"We-Talk" Is Linked to Happier and Healthier Relationships


Most of us underestimate the significance of the pronouns we use most frequently in our daily lives. But, pronouns matter. New research suggests that whether you engage in lots of “I-talk” or more “we-talk” could be an indicator of proneness to distress and negative emotionality or healthy interdependence in a romantic relationship, respectively. 

“I-talk” refers to the frequent use of first-person singular pronouns, such as “I,” “me,” and “mine” when writing or speaking. “We-talk” refers to the frequent use of first-person plural pronouns such as “we,” “us,” and “ours.” 

Earlier this year, a study from the University of Arizona reported that excessive “I-talk” was an accurate linguistic marker for the likelihood that someone was more prone to general distress and a wide array of negative emotions. (For more see, “Stressed Out? Too Much “I-Talk” Could Be Part of the Problem.”)

Monkey Business Images/Shutterstock

Source: Monkey Business Images/Shutterstock

Now, the largest-ever analysis of “we-talk” used by romantic partners suggests that the frequent use of “we” and “us” is linked to happier and healthier relationships. This paper, “Meta-Analytic Evidence that We-Talk Predicts Relationship and Personal Functioning in Romantic Couples,” was recently published online in the Journal of Social and Personal Relationships

For their meta-analysis of we-talk, researchers at the University of California, Riverside examined the findings of 30 different studies involving over 5,000 participants. This extensive analysis of we-talk was conducted by Megan Robbins and her OBSERVE (Observation of Social Exchanges in Real and Virtual Environments) lab colleagues at the UC Riverside Department of Psychology.

While analyzing massive amounts of data, Robbins and her team focused on five measures: (1) relationship outcomes, such as the satisfaction and duration of being together as a couple, (2) relationship behaviors, as marked by the frequency of positive or negative interactions, (3) general mental health, (4) overall physical health, and (5) health behaviors, as indicated by daily lifestyle choices. 

“By examining all these studies together, they let us see the bigger picture. We-talk is an indicator of interdependence and general positivity in romantic relationships,” Alexander Karan, a graduate student in Robbins’ lab and first author this paper said in a statement. “The primary takeaway is that interdependence may bring about supportive and relationship-centered behaviors and positive perceptions of the partner — especially important in times of stress and conflict.”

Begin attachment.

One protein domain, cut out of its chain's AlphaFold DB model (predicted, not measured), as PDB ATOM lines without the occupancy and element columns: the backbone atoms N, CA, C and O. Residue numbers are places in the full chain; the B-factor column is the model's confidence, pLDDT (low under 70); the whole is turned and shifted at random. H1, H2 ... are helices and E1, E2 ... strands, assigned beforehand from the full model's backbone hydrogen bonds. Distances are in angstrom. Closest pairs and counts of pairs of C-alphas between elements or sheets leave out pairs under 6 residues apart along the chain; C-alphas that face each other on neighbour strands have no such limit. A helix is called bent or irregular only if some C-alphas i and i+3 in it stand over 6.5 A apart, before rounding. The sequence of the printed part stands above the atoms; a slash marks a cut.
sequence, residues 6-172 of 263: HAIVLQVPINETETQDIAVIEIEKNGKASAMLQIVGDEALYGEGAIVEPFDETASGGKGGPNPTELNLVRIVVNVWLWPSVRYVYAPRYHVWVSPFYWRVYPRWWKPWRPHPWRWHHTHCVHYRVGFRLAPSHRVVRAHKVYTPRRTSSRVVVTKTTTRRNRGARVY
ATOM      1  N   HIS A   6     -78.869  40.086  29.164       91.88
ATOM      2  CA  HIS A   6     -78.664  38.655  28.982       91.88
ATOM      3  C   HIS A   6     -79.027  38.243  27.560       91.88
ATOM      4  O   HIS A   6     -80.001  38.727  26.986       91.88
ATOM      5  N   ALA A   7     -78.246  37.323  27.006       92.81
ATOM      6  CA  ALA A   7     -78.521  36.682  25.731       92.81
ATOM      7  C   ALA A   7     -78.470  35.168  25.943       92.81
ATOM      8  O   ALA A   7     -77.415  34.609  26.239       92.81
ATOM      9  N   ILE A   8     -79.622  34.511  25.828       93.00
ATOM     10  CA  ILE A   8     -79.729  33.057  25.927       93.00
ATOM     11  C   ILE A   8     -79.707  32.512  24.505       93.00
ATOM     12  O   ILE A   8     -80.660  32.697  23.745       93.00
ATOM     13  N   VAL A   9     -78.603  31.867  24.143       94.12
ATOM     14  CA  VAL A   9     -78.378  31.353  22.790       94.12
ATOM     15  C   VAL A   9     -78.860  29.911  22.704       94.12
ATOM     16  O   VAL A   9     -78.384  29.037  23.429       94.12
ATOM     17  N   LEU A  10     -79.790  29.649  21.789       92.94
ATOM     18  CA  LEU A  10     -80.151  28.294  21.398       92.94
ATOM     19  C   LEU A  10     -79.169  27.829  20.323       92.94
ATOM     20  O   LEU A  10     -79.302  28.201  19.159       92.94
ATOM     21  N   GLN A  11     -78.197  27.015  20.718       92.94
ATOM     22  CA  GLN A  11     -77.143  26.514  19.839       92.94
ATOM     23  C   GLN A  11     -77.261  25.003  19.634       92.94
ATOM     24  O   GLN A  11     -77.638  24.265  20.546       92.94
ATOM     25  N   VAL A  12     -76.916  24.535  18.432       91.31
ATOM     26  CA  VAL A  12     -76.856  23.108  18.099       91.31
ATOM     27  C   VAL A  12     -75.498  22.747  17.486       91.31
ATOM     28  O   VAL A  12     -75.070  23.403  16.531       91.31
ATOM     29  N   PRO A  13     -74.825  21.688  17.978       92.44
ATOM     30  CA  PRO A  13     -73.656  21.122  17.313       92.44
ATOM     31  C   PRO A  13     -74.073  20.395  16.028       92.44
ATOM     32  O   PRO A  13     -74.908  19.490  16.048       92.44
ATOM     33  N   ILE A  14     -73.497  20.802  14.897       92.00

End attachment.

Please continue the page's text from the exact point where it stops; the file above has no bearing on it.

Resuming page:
Notably, Karan et al. found that we-talk is helpful for resolving conflicts. Using “we” or “us” is even beneficial when someone’s partner isn’t physically present. Additionally, the frequent use of we-talk appears to benefit the person speaking, but has an even bigger impact on someone’s partner hearing their union referred to collectively as “us.” (As a side note: Writing about pronouns has made me self-conscious about every pronoun I’m using. Should I have said, “their” union or is there a more appropriate pronoun?)

There’s also a chicken-or-the-egg aspect to this research on we-talk. The million-dollar question: Does we-talk make romantic couples happier or do happy couples tend to use more we-talk?

“It is likely both. Hearing yourself or a partner say these words could shift individuals’ ways of thinking to be more interdependent, which could lead to a healthier relationship,” Robbins said. “However, it could also be the case that because the relationship is healthy and interdependent, the partners are being supportive and use we-talk.”

Future research in Robbins’ lab will do a deeper dive into whether or not advising couples to use more “we-talk” and less “I-talk” can create an upward spiral of healthy interdependence by shifting the focus away from being self-oriented towards being relationship-oriented. 

In the meantime, why not try saying “we” more and “me” less? The latest empirical evidence suggests that making a small effort to use fewer first-person singular pronouns such as “I,” “me,” and, “mine ” and saying “we,” “us,” and “ours” more frequently might help improve your proneness to positive emotionality and could create a ripple effect of healthy interdependence with others.

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